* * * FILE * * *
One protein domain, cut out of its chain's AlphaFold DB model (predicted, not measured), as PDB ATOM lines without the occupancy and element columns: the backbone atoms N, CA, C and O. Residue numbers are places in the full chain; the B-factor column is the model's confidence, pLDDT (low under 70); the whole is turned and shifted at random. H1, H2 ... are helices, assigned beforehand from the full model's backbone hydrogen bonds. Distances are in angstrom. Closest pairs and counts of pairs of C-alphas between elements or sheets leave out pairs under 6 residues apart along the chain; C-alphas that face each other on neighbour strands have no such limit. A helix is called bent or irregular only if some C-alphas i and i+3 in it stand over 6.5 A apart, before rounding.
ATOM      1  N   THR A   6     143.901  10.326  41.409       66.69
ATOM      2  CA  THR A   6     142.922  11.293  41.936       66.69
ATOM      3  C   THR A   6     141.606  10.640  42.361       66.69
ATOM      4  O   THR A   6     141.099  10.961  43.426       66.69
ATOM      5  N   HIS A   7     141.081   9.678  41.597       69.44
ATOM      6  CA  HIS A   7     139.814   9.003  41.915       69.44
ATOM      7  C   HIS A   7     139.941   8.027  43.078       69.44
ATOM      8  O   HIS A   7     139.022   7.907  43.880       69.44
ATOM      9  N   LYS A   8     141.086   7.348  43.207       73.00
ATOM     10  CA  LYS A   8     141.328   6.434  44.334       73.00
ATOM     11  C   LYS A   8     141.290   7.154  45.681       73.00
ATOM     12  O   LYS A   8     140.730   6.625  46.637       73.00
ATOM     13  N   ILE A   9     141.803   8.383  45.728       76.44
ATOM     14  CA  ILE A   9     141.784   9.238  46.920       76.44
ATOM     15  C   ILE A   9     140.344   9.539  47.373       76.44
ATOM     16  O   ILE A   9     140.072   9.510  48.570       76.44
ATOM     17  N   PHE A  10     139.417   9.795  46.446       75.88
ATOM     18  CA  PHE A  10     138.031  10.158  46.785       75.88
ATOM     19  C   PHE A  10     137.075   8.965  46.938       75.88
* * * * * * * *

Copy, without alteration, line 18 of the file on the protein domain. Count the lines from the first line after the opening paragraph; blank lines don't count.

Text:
ATOM     18  CA  PHE A  10     138.031  10.158  46.785       75.88